All pioneer boys and girls learned to do all their workwell. The girls learned duties of housework and cooking while the boys learnedthe duties of farming from the men. The men also taught the boys how touse the ox and rifle.

It was said that one custom the pioneers had was to offerany stranger that came to your farm some food and lodging but an insultto accept pay from the lodger. The children were disciplined not to acceptthe money also.

Many pioneers took supplies of corn meal along when theytraveled and they also had a cow along. The corn meal made several differentvarieties of dishes, such as, mush, Johnny cake, hoecake, or corn bread.All of these are made of meal, salt and water, but it's just the way theyare made that makes them different.

The pioneers usually managed to get a few chickens fromwhich they would get fresh eggs now and then, and a cow for milk. Salt wasscarce and pioneers couldn't afford to pay the nine or ten dollars for abarrel. So, in order to get salt, many of the pioneers would make a triponce a year to the salt licks and would gather enough salt to last the peoplefor a full year.

The pioneers planted gardens in which they grew: squash,pumpkins, potatoes, and cabbage. The pioneer women made a lot of stews formeals with the fresh vegetables they grew and many different kinds of meat.

The pioneer families had a lot of trouble making clothesfor themselves. This was even more trouble than getting food and shelter.The main piece of material was deer skin which they used for clothes. Somepioneers acquired great skills which they got from making the hide softand pliable. The pioneers copied a lot of the ways of the Indian, thus theshirt was open at the neck and tied with a belt. On their feet they wouldwear moccasins which were generally made large and stuffed with deer hairor dried leaves to provide warmth and keep their feet dry.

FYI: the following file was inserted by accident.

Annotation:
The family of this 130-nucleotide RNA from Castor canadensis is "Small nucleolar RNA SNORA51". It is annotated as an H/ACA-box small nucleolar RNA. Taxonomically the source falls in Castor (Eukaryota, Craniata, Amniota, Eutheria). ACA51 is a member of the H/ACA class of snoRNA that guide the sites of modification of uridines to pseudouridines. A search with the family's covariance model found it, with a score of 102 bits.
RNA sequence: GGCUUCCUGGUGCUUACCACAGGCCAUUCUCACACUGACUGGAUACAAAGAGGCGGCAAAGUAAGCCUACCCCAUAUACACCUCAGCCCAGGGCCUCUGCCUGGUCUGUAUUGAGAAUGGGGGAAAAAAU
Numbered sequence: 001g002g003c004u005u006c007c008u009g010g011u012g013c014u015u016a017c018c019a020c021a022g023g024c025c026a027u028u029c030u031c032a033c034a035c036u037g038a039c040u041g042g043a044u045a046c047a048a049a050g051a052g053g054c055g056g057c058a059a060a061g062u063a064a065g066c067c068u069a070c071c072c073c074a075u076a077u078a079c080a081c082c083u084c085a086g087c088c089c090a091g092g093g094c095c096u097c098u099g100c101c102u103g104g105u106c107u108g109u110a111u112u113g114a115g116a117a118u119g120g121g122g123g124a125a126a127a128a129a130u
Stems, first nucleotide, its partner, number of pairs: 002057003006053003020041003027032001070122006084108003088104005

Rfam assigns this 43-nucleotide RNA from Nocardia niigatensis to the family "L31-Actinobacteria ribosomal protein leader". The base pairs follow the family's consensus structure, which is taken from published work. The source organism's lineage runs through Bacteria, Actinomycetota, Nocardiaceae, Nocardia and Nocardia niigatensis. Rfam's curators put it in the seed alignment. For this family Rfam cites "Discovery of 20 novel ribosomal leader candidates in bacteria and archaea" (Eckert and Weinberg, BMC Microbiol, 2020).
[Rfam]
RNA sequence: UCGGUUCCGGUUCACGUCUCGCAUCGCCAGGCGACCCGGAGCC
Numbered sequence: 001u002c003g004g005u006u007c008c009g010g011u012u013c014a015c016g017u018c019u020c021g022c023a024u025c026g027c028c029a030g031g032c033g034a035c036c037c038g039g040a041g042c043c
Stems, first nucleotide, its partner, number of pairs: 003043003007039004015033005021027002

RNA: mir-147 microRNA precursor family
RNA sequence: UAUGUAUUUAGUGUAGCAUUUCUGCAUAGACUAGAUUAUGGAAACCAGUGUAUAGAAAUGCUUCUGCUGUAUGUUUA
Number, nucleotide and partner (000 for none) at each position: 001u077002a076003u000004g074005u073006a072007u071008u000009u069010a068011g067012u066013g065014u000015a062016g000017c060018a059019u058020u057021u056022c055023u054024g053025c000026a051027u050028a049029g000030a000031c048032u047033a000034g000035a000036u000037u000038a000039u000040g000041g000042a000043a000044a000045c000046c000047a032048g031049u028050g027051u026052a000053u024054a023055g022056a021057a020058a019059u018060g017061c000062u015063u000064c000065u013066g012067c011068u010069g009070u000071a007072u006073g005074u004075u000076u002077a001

Even though the pioneers had to face many hardships whilemoving West, they did have their good times right along with the bad. Theydid come through it all and settled in many areas including the Red RiverValley and made their homes. The pioneers played an important part not onlyin our history but also in our lives. They gave us many customs and traditionsand the pioneer should not be forgotten.

(1) "Pioneer Life In America," Encyclopedia WorldBook, 1972 ed., vol, 15

Bibliography

Murray, Myrtle, Lancaster, MN, Interviewed, January 18,1975

"Pioneer Life," Encyclopedia Compton's, 1967,ed., vol, 11, pp. 220-335

"Pioneer Life In America," Encyclopedia WorldBook, 1972 ed., vol 15, pp. 428-441

Wallenberg, Ed., Lancaster, MN, Interviewed, January 19,1975

Wallenberg, Pearl, Lancaster, MN, Interviewed, January19, 1975

 2 ed., vol 15, pp. 428-441

Wallenberg, Ed., Lancaster, MN, Interviewed, January 19,1975

Wallenberg, Pearl, Lancaster, MN, Interviewed, January19, 1975